In order to further explain this, we have to set up a hypothetical scenario.

Imagine that you’re holding $5,000 worth of physical a company’s shares in your portfolio. You are able to hold a short position or short sell the comparable value of the company with CFDs. Then, should the company’s share price drop in the underlying market, the value loss of your physical share portfolio could potentially be offset by the profit. Specifically, the profit that is made on your short selling CFD exchange.

Afterward, you can close out your CFD trade as a way to secure your profit as the short-term downtrend concludes. Furthermore, when the overall value of your physical shares begins to rise once more.

Forex and CFD

There are certain distinctions between CFD and Forex that make them separate entities. That isn’t to say that they are completely different. On the contrary, they do, in fact, share a handful of similarities. However, there are not enough to make them one and the same, let alone close concepts regarding likeness.

What makes them similar?

First and foremost, let’s cover the similarities. Both of these trading types typically involve a similar process in trade execution. Traders are able to easily enter or exit the market in a similar manner in both rising and falling markets.

CFD trades and Forex trades both experience their execution on the same platform, utilizing comparable charts and pricing techniques. In the case of both, the execution of trades is in the over-the-counter (OTC) market. This is run electronically and within an entire network of banks with no discernable physical location or central exchange.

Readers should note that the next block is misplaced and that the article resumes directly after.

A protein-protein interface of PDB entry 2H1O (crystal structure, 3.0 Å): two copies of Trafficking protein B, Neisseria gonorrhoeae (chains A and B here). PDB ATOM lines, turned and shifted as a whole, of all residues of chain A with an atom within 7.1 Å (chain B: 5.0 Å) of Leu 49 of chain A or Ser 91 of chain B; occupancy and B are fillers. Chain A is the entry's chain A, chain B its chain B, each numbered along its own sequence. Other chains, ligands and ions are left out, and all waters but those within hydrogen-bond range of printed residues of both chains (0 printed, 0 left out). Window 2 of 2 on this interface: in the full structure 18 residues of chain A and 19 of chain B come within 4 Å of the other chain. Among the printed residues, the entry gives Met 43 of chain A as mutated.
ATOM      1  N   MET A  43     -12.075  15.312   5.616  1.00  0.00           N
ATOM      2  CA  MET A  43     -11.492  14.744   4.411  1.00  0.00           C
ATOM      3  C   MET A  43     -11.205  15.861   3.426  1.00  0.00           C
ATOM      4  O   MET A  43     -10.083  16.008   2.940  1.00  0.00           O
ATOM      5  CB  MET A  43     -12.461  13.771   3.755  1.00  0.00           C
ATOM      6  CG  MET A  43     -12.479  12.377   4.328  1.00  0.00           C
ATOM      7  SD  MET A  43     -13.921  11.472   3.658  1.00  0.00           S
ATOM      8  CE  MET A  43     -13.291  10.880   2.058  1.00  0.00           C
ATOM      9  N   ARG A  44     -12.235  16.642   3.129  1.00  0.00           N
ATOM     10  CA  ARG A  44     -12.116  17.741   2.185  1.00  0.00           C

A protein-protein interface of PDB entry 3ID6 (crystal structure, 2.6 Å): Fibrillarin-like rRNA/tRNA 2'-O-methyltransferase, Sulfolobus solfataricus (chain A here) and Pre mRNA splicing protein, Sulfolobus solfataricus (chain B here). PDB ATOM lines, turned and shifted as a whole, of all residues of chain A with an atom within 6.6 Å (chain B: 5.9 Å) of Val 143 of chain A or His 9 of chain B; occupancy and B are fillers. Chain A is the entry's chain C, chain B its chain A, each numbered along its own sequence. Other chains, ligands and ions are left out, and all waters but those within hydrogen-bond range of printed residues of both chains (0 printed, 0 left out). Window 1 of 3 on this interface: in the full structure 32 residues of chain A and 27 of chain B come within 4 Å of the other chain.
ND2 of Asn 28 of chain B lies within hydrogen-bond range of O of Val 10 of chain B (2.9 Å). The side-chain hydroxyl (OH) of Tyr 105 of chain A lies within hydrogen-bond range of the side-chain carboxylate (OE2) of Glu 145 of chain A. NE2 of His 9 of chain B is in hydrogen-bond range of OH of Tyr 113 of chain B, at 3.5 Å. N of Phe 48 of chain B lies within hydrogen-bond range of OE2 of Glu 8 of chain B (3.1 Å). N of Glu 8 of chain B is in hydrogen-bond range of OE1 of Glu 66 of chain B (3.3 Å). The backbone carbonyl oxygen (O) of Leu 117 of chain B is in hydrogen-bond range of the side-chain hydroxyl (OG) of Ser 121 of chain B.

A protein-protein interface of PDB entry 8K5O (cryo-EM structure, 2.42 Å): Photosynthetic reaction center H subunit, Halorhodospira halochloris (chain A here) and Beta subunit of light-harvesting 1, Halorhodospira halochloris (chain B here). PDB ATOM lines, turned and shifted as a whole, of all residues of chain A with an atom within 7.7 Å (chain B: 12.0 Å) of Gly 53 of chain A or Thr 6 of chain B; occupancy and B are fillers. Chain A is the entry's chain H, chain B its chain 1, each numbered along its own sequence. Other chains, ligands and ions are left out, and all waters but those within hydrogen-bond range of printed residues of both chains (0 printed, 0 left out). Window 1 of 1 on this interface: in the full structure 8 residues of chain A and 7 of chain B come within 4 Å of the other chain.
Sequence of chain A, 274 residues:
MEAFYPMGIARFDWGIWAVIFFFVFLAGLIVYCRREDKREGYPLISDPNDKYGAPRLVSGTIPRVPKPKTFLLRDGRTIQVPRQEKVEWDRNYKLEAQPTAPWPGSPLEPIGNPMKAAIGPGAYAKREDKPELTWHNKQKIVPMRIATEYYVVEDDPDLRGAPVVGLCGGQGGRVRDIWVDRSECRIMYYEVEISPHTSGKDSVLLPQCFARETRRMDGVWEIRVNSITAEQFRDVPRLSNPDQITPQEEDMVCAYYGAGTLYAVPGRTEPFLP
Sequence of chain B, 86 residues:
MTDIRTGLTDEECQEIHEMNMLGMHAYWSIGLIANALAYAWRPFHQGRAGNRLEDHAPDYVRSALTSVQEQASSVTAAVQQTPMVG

An additional similarity between the two types of trading is that the only trading cost is the spread. This is different from other types of trading instruments that usually charge commissions and other finance fee variants.

The most prominent similarity between CFD trading and Forex trading is that the trader doesn’t technically own the underlying asset. For example, when someone purchases EURAUD, they are not actually buying Euros and selling Australian dollars. Rather, the trader is basically just speculating on what the exchange rate will be. Likewise, whenever a trader buys a CFD contract on the FTSE 100, the trader does not own the stocks in the FTSE index. Instead, the trader is speculating its underlying price.

In a number of ways, one can say that Forex is essentially a separate type of CFD.

What makes CFD trading different?

For as much as CFD and Forex resemble each other, there is a reason that they are two separate entities. Now that their similarities are recognized, we must look into what differentiates them from each other.

The main distinction between the two trading types is that CFD trading typically involves different types of contracts covering diverse market sets. These include indices, energy, and metals. On the other end of the spectrum, Forex provides pure currency trading. Whenever you conduct CFD trading, you have the option to select several contracts that vary in increment value and currency type. These largely depend on the country of origin of the underlying asset. Forex trading centers around trading one currency against another currency. Moreover, it always involves trading in uniform lot sizes.

An additional difference between CFD and Forex correlates with the factors that are prone to influence the different markets. CFD trading is mostly under the influence of specific factors. These include such things as supply and demand of a commodity or changes in trends in association with business sectors. Conversely, the main driving point of Forex trading is global events, like substantial employment shifts or international political alterations.

Learn more in our article about Bitcoin CFDs.